I’ve been flying and teaching in Beechcraft Bonanzas and Barons for 30 years. Early in my career I ran the Beechcraft factory-authorized Bonanza training program, which centered on a type-specific Flight Training Device, colloquially called a “simulator.” Teaching Bonanza and Baron pilots in “the sim” gave me a great appreciation of the value of simulation, not only for procedures and task training, but more importantly for presenting scenarios and decision-making exercises.
So, when Mike Radomsky asked me to attend and critique his Full Motion Emergency & Instrument Simulator Trainer (FEIST) program at North Las Vegas Airport in Nevada, I jumped at the chance. Not only would I experience the Cirrus simulator and Mike’s approach to type-specific teaching, I also hoped to be exposed to the decisionmaking and practical risk management taught in the Cirrus community, and adapt these techniques to take back to Beechcraft pilots. After all, the American Bonanza Society Air Safety Foundation’s Beechcraft Pilot Proficiency Program (BPPP) helped COPA get the CPPP started when Cirrus was new. I run the ABS Air Safety Foundation; learning from the mature Cirrus training community would be a good return on that investment.
Mike asked if I wanted to take the SR22 course, or if I’d prefer to follow a more generic emergency-based syllabus, since I have virtually no Cirrus experience (about five hours total). I enthusiastically replied in favor of the SR22-specific program – that would permit me to get the best exposure to FEIST’s type-specific approach and allow me to make a better critique if what Mike teaches maximizes his time utilization as well.
It’s been a long time since I transitioned into a new airplane type – it would be good for me to get into the books to prepare to fly a different airplane.
With that decided, Mike emailed me an SR22 POH applicable to FEIST’s Avidyne-equipped simulator. He also sent me a three-page list of emergency procedures that serves as the “menu” for FEIST training – including engine failures, fires, electrical outages, microbursts, icing, partial panel and lost comm scenarios ... even hung starters, wing fires and midair collisions! Students rate how important each is to cover in training, circling whether each is a high, medium or low priority. As I made my selections, I was excited to have the opportunity to practice these scenarios, and nervous, wondering just what sort of simulator session I was setting myself up for!
Mike recommended a nice and inexpensive hotel near North Las Vegas and kindly picked me up on the morning of my full day of training. We renewed our acquaintance and covered the preliminaries. Arriving at his facility in the same office of the “world headquarters” of COPA, we settled into a briefing room. Mike had laid out a series of handouts and briefing items, and methodically progressed through a very thorough overview, augmented to orient me to the specific systems and procedures of the SR22. I have a lot of experience flying and teaching IO-550s, including turbonormalized and turbocharged variants, which helped a lot; I’d done my AFM homework, and the important takeoff and landing numbers of the SR22 are very similar to an A36 Bonanza. Glide speed is significantly slower in the Cirrus than the Beechcraft, and we covered that in detail ... as well as whether and how to reduce propeller RPM for engine-out glide with the unique SR22 propeller control.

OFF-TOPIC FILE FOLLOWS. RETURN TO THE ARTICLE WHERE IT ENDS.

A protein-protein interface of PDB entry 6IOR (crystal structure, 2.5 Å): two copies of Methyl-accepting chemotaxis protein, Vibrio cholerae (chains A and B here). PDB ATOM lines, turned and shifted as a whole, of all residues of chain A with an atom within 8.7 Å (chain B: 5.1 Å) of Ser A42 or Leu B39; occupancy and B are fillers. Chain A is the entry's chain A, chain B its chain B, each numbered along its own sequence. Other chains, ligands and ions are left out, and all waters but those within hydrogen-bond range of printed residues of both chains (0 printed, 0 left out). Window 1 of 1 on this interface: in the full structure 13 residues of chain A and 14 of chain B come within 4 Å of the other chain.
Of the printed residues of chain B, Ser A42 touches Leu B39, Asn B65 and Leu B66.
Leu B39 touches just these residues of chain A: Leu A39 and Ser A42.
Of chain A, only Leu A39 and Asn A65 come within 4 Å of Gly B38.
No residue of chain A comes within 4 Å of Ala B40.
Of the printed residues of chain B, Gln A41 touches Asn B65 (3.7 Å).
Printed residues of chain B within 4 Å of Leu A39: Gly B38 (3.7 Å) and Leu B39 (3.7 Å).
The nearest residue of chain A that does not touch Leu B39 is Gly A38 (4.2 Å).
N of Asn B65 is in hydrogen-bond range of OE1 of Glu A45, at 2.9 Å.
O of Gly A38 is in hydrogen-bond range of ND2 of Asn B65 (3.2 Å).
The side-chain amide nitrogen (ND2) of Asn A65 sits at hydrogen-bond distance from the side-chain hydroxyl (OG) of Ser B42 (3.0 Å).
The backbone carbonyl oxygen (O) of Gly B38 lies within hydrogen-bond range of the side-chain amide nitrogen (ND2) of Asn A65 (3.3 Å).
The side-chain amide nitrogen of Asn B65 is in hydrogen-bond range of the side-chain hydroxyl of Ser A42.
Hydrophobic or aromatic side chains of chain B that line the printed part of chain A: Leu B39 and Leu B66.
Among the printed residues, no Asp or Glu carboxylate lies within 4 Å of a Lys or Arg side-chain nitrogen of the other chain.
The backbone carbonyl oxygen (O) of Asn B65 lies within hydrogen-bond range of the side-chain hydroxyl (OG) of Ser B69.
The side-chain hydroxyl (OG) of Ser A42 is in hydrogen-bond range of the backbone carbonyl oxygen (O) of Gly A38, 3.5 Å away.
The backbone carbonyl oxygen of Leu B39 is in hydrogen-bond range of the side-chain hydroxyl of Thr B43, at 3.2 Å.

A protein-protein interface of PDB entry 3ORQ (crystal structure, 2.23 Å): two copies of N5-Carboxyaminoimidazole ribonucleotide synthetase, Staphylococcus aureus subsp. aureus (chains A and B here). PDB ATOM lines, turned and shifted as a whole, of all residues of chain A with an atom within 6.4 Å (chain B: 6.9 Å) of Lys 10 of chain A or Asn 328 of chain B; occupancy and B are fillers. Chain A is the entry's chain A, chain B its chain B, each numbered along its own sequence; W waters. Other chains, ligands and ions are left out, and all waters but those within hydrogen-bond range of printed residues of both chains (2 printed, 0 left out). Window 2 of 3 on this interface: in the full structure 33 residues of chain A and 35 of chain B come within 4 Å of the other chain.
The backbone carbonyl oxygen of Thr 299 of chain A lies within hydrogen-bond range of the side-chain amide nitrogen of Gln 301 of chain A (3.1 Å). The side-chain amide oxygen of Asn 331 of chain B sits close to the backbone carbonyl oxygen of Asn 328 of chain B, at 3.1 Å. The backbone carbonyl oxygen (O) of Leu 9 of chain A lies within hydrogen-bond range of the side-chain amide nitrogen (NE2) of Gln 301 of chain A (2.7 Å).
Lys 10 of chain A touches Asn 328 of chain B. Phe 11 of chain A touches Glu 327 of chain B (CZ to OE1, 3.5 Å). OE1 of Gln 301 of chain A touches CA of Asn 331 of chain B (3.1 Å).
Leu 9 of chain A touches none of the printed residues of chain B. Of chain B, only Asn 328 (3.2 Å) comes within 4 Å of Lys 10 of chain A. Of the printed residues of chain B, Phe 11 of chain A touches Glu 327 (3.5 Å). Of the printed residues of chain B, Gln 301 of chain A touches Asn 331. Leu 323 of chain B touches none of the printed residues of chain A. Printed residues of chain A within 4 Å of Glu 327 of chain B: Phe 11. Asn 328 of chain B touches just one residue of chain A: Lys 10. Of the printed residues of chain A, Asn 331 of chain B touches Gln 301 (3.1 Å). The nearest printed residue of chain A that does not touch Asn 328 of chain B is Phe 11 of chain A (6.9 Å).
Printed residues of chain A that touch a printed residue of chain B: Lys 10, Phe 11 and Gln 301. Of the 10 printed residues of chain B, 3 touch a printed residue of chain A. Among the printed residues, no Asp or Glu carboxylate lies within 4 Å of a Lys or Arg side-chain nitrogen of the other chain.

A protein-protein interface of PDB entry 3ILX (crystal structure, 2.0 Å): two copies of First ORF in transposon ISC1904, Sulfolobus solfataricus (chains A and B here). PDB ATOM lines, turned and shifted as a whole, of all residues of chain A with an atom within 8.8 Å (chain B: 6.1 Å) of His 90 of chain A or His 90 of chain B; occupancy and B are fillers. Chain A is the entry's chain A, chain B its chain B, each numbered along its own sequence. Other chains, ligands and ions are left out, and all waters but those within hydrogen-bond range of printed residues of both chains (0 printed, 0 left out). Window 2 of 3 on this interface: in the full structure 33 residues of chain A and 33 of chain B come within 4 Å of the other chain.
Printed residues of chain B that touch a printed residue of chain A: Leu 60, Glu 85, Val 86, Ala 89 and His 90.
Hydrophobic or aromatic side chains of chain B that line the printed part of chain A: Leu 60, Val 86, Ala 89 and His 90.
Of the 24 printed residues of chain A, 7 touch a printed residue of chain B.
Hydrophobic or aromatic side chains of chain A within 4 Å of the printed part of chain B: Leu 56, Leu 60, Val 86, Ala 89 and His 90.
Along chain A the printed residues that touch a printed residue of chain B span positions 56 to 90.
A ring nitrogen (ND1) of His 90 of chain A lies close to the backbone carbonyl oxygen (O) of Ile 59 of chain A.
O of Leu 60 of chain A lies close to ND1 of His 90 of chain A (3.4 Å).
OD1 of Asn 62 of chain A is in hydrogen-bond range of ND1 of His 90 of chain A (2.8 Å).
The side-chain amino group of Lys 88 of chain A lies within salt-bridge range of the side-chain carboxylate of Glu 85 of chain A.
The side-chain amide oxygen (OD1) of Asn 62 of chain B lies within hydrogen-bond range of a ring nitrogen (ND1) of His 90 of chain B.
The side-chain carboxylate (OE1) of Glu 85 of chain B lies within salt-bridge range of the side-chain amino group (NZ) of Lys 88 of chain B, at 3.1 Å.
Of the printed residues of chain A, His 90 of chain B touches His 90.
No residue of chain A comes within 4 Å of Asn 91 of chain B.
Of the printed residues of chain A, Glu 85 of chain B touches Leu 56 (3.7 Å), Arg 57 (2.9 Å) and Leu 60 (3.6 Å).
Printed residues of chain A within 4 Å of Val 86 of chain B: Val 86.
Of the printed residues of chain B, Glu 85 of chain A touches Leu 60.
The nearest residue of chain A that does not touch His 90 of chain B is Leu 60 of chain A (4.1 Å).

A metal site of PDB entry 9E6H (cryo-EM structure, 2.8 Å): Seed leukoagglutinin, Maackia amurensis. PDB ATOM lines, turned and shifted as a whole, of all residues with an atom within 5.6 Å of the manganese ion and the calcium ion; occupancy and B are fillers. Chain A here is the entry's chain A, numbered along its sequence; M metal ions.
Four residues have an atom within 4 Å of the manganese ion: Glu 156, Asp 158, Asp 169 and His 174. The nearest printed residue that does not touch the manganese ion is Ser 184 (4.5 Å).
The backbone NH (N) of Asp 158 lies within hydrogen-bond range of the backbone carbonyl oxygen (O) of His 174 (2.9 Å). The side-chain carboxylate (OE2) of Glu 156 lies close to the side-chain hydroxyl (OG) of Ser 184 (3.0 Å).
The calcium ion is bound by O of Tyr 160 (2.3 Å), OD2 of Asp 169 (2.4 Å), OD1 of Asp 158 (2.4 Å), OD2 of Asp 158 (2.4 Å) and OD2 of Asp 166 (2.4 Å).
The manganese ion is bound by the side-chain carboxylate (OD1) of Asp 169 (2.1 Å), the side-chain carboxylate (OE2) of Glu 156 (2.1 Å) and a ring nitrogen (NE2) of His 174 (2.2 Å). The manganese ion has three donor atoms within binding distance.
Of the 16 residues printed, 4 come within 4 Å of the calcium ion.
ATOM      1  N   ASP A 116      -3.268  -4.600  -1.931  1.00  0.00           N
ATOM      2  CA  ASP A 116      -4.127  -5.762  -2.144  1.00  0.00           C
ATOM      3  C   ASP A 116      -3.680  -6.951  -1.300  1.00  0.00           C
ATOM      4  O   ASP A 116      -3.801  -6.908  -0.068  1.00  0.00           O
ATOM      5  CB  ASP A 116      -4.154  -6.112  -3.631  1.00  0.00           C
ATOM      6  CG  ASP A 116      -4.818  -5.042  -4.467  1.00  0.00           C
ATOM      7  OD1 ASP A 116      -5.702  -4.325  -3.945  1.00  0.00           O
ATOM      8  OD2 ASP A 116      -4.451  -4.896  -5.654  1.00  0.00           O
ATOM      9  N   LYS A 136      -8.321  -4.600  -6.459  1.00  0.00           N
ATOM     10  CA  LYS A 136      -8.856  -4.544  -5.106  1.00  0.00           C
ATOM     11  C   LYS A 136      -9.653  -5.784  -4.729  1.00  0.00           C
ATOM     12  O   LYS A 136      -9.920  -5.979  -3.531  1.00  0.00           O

From outside the Cirrus community it sometimes appears emergency procedures are “all about the parachute.” Mike gave a superb briefing that expertly explained that this is not the case. We discussed scenarios that would automatically call for CAPS deployment, including midair collisions, control system failure, and any condition that went to the point the airplane was out of control. I’d reviewed the AFM CAPS deployment procedure and felt ready (and a little excited) to practice it in the sim. Of course, most talk about CAPS centers on engine failures. Mike used an excellent illustration to explain when – and when not – to deploy the CAPS in the event of engine failure. He highlighted the problem of “Region Awareness” – knowing what to do regarding CAPS in an engine failure based on your height above the ground. The minimum demonstrated CAPS deployment altitude in the airplane Mike’s simulator replicates is 500 feet. A loss of engine power in the first 500 feet of climb after takeoff means do not deploy the CAPS. Instead, land more or less straight ahead under control, as if the whole-airplane parachute had never been invented. Mike explained this as the “No CAPS” region. Much of the Cirrus fleet has a minimum 600 feet AGL, and he uses that height as the top of the No CAPS region for customers who fly those airplanes.
From 500 AGL/600 AGL (as appropriate) to 2,000 feet AGL you are in the “CAPS Now” region. There’s too much risk in trying to return to the runway behind you in this altitude range, and time spent troubleshooting the engine is a distraction that makes a stall/spin likely. Consequently, Mike teaches that if power is lost in that region, don’t be a hero – pull the mixture to shut off the engine, then pull the red handle to activate the parachute.
Above 2,000 AGL you enter the “Consider CAPS” region. First attempt a restart. If that attempt is unsuccessful, if you begin to lose control, or if there is simply no good option for landing within gliding range and the engine won’t start, pull the handle, pull the mixture and turn off the fuel. If the airplane descends below 1,200 AGL and the engine hasn’t restarted, you’re back in the CAPS Now region, unless a runway is in glide range right in front of you.
found Mike’s disciplined and methodical approach to be both refreshing (it dispels the “chute-happy” stereotype forced on Cirrus pilots by non-Cirrus pilots) and helpful, as it complements what I teach in Bonanzas: a loss in engine power requires the pilot to “push and hold,” that is, push the nose down to a short-field landing attitude and hold wings level with rudder. Below 500 feet AGL, land straight ahead, plus or minus maybe 20 degrees as needed to avoid obstacles. From 500 to 1,000 feet AGL, you may turn up to 90 degrees to align with your best option, but when reaching 500 feet AGL level the wings and take whatever is pretty much straight ahead. Above 1,000 feet AGL a well-practiced pilot may be able to turn back to the airport (at least the flat airport grounds, if not the runway), again leveling the wings and accepting whatever is straight ahead when reaching 500 feet AGL. In all cases the objective is to land wings level, under control, at the lowest safe speed. My point: there is a common need to teach “region awareness” for engine failures, whether or not CAPS is available.